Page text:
Compared with static data, the taxi data we used in this study contain large individual tracking data, which allowed us to study patient mobility patterns and spatial interaction with hospitals. The classification method we utilized in our study investigated the similarity between hospitals from a spatial interaction perspective, reflecting a bottom-up analytical perspective. The characteristics of a hospital can be better understood by considering its interaction with patients. That is to say, the classification of hospitals in our study relies mainly on human activities, which can reflect the concept of social sensing, revealing the spatial-temporal distribution, link, and process of socio-economic phenomena from human spatial behavior characteristics extracted through spatial big geo-data [12]. Our study provides important insights for policy makers to make adjustments to the current spatial configuration of hospitals in order to provide accessible medical services while helping reduce traffic pressure caused by hospital visits. Moreover, distance decay exponents in patient-hospital interactions can be applied to study health care access.
There are some limitations to our study. Taxi data can cover only a portion of all patients because some patients may go to hospitals by car or public transport, while others who live very close to hospitals are likely to go on foot. As a result, this paper examined only the characteristics of taxi travel, and the research findings may not be generalizable to the entire population. Furthermore, we did not analyze the PUPs and DOPs separately and did not consider the impact of population density on patient spatial distribution. Additionally, using the patient distribution to determine the surrounding traffic conditions might be insufficient. In the future, we will include more data, such as public transportation card records, to provide a better understanding of the spatial distribution of patients. We will also analyze PUPs and DOPs separately and consider population density in our future research. Finally, we will combine patient distribution characteristics and road traffic information to assess areas in which congestion is mainly caused by hospital visits and to provide constructive suggestions for urban planners to develop possible effective remedies.


This work was supported by National Natural Science Foundation of China (Nos. 41428102 and 41625003).

Author Contributions

Yu Liu, Jing Zhang, and Daoqin Tong conceived and designed the experiments; Xiaoqing Kong performed the experiments; Xiaoqing Kong and Yuxia Wang analyzed the data; Xiaoqing Kong, Jing Zhang and Yu Liu wrote the paper.

Conflicts of Interest

The authors declare no conflict of interest.


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Figure 1. Study area in Beijing, denoted by a green rectangle.
Figure 1. Study area in Beijing, denoted by a green rectangle.
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Figure 2. Spatial distribution of hospitals in the study area.
Figure 2. Spatial distribution of hospitals in the study area.
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Figure 3. Percentage of PUPs and DOPs in buffer areas with different distances.
Figure 3. Percentage of PUPs and DOPs in buffer areas with different distances.
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Figure 4. The overall hospital service areas.
Figure 4. The overall hospital service areas.
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Figure 5. Hospital service areas. (a) The First Affiliated Hospital of PLA General Hospital (#304 Hospital); (b) Air Force General Hospital; (c) Peking University Third Hospital; (d) Peking University People’s Hospital; (e) Xicheng Woman and Children Health Hospital; (f) Fengtai Maternal & Child Health Hospital.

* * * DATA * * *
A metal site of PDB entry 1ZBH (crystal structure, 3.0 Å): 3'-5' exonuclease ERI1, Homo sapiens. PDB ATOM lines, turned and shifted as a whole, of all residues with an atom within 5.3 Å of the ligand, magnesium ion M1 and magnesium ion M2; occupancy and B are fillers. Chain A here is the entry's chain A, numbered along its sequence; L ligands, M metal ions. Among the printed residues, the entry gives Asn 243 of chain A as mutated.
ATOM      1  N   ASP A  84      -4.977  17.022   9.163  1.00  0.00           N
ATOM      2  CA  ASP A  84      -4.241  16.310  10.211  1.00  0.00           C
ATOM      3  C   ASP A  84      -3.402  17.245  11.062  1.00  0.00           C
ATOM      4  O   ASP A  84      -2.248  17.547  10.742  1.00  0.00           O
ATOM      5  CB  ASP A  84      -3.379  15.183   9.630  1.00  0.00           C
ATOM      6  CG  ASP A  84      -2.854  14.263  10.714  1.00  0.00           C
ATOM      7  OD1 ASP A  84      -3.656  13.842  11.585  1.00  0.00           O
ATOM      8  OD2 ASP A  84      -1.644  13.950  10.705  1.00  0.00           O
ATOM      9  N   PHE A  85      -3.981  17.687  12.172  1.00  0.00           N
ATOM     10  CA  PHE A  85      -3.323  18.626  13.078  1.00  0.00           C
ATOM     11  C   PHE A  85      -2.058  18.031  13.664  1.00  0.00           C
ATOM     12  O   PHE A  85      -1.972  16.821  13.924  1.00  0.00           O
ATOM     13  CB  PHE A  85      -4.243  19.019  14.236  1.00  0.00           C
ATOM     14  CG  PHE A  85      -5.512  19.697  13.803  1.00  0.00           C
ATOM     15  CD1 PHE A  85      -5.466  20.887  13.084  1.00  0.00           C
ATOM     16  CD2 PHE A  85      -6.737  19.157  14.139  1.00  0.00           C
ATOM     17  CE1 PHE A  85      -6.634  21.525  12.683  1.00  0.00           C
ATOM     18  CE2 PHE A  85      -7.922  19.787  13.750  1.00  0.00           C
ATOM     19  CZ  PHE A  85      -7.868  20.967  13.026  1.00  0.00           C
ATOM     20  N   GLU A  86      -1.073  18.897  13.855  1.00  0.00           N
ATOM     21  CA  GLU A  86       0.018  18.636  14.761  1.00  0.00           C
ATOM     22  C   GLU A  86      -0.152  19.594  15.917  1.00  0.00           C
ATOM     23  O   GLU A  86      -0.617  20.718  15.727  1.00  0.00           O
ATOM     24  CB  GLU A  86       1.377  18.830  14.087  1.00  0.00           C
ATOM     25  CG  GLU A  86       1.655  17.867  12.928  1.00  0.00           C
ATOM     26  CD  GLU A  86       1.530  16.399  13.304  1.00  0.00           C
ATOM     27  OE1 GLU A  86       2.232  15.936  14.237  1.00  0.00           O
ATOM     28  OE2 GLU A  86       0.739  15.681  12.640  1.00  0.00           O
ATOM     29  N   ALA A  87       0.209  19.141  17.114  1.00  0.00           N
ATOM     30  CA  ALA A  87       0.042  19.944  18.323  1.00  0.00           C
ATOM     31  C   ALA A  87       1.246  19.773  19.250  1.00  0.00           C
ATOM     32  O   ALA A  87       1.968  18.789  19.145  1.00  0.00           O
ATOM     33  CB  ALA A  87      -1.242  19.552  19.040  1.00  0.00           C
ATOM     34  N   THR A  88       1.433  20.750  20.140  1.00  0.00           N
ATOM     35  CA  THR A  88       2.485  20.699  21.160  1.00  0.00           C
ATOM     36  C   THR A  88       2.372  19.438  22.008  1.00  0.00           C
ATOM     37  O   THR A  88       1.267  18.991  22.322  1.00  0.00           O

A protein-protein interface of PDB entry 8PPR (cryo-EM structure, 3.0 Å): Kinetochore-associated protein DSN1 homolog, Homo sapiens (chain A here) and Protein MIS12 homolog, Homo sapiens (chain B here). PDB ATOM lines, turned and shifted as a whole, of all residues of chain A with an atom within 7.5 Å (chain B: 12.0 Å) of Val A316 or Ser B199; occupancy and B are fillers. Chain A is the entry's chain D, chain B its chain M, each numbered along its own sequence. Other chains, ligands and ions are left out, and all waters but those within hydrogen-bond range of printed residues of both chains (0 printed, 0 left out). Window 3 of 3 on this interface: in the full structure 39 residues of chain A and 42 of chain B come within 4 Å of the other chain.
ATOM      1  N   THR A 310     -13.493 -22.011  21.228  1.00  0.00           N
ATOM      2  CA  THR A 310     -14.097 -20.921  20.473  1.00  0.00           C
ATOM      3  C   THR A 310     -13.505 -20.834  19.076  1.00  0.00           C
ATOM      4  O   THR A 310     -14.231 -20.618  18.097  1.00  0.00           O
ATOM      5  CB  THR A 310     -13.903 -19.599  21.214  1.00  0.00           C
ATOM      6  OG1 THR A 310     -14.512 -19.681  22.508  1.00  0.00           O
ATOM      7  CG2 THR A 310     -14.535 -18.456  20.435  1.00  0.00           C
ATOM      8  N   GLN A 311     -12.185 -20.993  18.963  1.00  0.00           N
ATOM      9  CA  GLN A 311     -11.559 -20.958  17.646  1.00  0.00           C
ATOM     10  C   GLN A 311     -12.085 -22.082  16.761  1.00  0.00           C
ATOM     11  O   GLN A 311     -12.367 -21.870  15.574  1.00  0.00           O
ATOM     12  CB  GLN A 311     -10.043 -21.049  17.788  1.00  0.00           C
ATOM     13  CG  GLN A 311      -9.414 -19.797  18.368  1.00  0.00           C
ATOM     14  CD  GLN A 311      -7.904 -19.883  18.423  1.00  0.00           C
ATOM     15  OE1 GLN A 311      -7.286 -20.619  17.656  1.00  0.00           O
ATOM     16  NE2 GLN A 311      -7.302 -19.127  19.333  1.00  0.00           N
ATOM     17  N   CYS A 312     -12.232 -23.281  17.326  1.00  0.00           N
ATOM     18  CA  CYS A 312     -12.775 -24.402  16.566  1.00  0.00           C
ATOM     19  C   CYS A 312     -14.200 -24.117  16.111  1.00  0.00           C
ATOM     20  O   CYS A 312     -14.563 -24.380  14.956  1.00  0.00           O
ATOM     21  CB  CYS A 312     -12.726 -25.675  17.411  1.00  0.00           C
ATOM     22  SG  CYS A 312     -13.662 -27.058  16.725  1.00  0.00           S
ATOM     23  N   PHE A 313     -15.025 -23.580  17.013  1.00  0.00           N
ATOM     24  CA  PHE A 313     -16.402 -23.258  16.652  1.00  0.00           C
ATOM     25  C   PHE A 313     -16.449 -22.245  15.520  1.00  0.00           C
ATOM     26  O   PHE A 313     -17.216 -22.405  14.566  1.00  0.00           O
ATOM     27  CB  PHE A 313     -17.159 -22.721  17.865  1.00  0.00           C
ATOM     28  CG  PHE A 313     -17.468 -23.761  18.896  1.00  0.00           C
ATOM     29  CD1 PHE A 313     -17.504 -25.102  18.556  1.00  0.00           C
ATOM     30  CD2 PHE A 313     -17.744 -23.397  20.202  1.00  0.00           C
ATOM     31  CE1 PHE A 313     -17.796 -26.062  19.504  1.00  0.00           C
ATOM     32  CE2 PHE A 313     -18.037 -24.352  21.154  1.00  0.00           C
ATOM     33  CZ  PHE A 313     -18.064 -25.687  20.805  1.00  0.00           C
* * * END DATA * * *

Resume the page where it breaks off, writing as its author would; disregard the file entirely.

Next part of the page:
Figure 5. Hospital service areas. (a) The First Affiliated Hospital of PLA General Hospital (#304 Hospital); (b) Air Force General Hospital; (c) Peking University Third Hospital; (d) Peking University People’s Hospital; (e) Xicheng Woman and Children Health Hospital; (f) Fengtai Maternal & Child Health Hospital.
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Figure 6. Profile of the distance decay function of all hospital visits.
Figure 6. Profile of the distance decay function of all hospital visits.
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Figure 7. Distance distributions of typical hospitals' visits. (a) The First Affiliated Hospital of PLA General Hospital (#304 Hospital); (b) Air Force General Hospital; (c) Peking University Third Hospital; (d) Peking University People’s Hospital; (e) Xicheng Woman and Children Health; (f) Fengtai Maternal & Child Health Hospital.
Figure 7. Distance distributions of typical hospitals' visits. (a) The First Affiliated Hospital of PLA General Hospital (#304 Hospital); (b) Air Force General Hospital; (c) Peking University Third Hospital; (d) Peking University People’s Hospital; (e) Xicheng Woman and Children Health; (f) Fengtai Maternal & Child Health Hospital.
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Figure 8. Classification result of 78 hospitals.
Figure 8. Classification result of 78 hospitals.
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Figure 9. Distance distribution associated with each class of hospital. (ae) represent the clusters of hospitals separately.
Figure 9. Distance distribution associated with each class of hospital. (ae) represent the clusters of hospitals separately.
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Table 1. Classification results of hospitals.
Table 1. Classification results of hospitals.
ClusterHospital DescriptionExample Hospitals
1Specialty hospitals as the main typeXicheng Woman and Children Health Hospital, Cancer Hospital Chinese Academy of Sciences, etc.
2Military hospitals as the main typeAir Force General Hospital, The First Affiliated Hospital of PLA General Hospital (304), 466 Hospital, The Second Artillery Force of the Chinese People’s Liberation Army General Hospital, etc.
3University hospitals as the main typePeking University People’s Hospital, Peking University Third Hospital, Beijing Anding Hospital, etc.
4General hospitals as the main typeBeijing No. 6 Hospital, Beijing Chaoyang Hospital, etc.
5Mixed typeChinese PLA General Hospital, Beijing Cancer Hospital, Beijing hospital of Chinese Traditional and Western Medicine, etc.

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Kong, X.; Liu, Y.; Wang, Y.; Tong, D.; Zhang, J. Investigating Public Facility Characteristics from a Spatial Interaction Perspective: A Case Study of Beijing Hospitals Using Taxi Data. ISPRS Int. J. Geo-Inf. 2017, 6, 38.

AMA Style

Kong X, Liu Y, Wang Y, Tong D, Zhang J. Investigating Public Facility Characteristics from a Spatial Interaction Perspective: A Case Study of Beijing Hospitals Using Taxi Data. ISPRS International Journal of Geo-Information. 2017; 6(2):38.

Chicago/Turabian Style

Kong, Xiaoqing, Yu Liu, Yuxia Wang, Daoqin Tong, and Jing Zhang. 2017. "Investigating Public Facility Characteristics from a Spatial Interaction Perspective: A Case Study of Beijing Hospitals Using Taxi Data" ISPRS International Journal of Geo-Information 6, no. 2: 38.